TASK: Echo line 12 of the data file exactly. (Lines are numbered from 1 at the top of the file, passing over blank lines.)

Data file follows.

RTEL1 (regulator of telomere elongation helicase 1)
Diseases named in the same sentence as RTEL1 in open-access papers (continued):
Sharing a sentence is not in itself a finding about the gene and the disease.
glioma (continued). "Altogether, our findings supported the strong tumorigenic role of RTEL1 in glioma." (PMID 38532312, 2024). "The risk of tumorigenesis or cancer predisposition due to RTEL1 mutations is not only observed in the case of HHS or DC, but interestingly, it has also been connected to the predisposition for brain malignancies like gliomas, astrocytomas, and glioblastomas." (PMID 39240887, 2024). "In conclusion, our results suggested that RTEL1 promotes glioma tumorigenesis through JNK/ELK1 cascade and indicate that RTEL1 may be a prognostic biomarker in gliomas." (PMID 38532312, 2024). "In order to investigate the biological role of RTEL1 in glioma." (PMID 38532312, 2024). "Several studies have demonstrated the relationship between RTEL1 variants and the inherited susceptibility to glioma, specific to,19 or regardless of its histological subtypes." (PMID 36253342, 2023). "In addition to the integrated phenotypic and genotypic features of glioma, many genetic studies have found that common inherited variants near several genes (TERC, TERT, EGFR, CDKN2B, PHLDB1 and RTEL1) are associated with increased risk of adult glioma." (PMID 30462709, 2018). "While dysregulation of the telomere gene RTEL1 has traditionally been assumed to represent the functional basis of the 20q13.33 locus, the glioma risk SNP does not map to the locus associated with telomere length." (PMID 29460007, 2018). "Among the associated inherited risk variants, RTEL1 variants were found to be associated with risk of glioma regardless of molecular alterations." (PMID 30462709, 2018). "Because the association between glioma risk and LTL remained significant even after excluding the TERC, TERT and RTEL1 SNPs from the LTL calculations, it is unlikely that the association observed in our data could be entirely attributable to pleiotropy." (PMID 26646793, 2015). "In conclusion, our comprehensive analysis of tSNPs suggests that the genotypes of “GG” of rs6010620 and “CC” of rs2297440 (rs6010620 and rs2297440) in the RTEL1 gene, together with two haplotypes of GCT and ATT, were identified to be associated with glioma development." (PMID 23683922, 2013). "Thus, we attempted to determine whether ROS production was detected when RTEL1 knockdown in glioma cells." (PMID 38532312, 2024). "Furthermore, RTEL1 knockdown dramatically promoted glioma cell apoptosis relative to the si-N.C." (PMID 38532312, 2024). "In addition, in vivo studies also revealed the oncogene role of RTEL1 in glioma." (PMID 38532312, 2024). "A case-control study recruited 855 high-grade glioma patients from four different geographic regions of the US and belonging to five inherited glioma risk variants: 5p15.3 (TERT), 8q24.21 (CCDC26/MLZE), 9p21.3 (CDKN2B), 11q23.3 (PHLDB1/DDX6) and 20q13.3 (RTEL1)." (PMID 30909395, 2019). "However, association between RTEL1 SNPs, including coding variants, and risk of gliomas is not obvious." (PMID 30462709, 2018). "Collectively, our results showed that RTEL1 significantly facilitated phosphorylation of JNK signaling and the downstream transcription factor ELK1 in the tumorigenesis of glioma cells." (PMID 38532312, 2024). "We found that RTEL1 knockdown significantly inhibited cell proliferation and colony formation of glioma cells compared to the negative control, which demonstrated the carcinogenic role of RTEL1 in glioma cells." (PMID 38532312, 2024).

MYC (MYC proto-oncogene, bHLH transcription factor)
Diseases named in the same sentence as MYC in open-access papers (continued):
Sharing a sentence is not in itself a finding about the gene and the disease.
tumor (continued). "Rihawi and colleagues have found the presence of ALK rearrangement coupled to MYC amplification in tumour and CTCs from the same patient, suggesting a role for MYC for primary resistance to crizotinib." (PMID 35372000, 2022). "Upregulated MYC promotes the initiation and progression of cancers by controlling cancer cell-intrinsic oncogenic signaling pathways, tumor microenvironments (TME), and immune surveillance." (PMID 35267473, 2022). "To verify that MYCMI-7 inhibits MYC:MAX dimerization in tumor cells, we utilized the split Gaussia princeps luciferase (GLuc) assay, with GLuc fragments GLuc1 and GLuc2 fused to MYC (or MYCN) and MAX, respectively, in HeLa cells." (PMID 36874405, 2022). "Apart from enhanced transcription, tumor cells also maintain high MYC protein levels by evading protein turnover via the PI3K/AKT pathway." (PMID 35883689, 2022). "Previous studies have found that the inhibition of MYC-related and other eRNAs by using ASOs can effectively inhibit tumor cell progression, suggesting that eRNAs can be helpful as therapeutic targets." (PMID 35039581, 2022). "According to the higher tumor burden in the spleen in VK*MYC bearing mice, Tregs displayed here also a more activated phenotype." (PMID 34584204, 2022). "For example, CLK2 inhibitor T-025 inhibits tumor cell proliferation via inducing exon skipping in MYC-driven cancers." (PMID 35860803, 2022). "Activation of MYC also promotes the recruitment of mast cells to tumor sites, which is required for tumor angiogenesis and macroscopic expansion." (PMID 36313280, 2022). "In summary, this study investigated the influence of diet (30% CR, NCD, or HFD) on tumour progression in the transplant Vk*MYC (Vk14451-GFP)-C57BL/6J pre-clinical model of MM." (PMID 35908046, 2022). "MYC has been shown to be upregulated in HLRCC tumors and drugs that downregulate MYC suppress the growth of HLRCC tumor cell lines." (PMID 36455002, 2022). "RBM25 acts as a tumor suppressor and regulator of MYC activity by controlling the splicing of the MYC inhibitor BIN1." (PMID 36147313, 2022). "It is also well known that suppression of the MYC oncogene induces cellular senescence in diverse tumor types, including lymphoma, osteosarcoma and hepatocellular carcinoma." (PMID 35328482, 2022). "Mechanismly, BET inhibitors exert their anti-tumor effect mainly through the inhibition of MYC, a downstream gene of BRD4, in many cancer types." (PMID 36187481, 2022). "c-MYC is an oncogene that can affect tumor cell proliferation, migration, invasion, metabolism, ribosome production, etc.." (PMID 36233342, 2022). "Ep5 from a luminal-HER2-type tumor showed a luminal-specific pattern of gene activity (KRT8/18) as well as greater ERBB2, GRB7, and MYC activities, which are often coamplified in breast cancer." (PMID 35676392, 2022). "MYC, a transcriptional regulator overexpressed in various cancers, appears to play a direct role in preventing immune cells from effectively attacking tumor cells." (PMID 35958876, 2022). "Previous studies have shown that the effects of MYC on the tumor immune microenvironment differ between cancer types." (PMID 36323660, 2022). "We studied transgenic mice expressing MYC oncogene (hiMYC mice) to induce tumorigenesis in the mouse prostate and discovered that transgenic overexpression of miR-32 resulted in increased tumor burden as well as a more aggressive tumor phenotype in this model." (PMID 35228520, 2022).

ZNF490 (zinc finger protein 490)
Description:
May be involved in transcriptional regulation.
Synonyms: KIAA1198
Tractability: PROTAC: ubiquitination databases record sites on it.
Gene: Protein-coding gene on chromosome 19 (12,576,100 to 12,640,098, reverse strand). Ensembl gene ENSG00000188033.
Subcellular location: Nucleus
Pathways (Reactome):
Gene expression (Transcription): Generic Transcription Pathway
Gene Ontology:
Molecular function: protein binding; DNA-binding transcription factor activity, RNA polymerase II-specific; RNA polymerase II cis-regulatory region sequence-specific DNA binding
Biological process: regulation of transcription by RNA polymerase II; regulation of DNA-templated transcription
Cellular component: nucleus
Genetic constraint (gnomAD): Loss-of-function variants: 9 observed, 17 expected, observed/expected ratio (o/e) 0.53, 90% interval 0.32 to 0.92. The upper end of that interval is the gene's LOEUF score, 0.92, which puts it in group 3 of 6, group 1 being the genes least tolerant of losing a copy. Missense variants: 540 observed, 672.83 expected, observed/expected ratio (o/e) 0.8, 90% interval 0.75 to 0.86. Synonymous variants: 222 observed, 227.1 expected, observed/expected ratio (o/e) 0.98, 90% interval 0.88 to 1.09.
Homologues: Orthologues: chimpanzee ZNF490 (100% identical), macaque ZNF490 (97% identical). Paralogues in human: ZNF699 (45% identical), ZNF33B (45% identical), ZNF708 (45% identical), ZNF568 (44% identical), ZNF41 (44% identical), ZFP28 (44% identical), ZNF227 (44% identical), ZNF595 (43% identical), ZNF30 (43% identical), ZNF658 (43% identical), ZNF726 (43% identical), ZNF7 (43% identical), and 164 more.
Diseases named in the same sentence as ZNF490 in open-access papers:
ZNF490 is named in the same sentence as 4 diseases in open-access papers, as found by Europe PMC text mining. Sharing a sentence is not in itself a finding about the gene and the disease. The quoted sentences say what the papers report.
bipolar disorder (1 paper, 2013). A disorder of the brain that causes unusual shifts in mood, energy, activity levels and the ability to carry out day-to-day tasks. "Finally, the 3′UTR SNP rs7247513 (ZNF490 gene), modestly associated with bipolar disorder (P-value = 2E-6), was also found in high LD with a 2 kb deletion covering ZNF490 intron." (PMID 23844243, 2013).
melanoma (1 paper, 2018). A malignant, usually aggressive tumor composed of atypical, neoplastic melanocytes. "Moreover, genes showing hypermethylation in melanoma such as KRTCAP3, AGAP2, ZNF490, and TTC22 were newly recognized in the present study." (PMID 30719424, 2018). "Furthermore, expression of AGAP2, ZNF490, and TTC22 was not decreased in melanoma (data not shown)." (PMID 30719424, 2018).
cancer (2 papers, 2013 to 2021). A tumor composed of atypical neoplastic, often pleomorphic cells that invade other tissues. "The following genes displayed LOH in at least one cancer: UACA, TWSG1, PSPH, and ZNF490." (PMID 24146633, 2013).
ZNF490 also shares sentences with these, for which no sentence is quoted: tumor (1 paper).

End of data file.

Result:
Synonyms: KIAA1198